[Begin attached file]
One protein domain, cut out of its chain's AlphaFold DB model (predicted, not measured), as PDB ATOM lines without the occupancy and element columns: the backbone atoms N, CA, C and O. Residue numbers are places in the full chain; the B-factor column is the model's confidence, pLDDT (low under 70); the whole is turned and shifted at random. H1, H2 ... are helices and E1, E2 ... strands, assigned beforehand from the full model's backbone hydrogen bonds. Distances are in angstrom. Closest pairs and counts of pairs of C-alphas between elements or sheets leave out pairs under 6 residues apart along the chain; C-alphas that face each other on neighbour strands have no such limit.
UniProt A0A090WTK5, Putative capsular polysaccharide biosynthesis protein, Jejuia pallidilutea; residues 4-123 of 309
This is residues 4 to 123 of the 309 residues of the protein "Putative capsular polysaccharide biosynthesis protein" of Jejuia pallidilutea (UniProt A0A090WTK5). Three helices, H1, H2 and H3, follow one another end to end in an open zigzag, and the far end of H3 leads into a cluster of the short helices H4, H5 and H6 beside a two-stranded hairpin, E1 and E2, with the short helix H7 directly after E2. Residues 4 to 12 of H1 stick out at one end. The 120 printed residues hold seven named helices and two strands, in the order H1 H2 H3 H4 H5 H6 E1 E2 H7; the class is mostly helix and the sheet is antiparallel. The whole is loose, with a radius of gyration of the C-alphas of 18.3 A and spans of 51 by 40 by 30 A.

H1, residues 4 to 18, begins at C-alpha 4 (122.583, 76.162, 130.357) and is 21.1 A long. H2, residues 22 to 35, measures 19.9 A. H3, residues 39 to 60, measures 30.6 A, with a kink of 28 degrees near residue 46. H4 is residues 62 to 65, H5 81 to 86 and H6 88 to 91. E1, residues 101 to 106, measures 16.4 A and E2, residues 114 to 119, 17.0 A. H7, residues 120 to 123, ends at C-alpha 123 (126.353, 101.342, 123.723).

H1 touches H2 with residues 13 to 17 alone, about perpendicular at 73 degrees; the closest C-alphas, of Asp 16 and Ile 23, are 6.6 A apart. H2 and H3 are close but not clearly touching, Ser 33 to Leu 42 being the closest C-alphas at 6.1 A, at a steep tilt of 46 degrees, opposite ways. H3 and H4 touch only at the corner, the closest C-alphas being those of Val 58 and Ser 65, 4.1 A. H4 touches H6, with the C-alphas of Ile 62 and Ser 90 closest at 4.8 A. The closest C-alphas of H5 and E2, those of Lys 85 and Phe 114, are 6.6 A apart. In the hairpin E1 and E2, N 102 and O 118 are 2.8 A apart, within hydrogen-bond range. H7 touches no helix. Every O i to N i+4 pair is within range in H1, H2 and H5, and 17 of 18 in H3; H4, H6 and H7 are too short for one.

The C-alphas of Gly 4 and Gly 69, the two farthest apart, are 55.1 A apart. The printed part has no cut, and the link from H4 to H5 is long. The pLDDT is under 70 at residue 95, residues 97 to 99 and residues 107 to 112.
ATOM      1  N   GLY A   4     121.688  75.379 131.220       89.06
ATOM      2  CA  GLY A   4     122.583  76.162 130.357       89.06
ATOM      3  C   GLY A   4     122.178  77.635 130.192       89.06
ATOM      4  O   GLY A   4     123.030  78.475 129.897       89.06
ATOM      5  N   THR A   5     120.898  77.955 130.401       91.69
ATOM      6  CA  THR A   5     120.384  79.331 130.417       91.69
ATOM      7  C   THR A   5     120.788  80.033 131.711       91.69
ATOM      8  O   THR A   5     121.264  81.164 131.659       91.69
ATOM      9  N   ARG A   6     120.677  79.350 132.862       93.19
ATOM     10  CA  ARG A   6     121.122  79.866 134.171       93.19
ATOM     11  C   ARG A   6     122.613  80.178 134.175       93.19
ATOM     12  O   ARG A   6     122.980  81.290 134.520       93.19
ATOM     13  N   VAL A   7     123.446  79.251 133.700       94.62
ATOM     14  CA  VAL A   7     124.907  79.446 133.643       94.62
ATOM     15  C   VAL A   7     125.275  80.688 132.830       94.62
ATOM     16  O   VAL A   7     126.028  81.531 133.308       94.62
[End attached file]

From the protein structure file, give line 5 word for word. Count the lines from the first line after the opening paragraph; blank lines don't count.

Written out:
The C-alphas of Gly 4 and Gly 69, the two farthest apart, are 55.1 A apart. The printed part has no cut, and the link from H4 to H5 is long. The pLDDT is under 70 at residue 95, residues 97 to 99 and residues 107 to 112.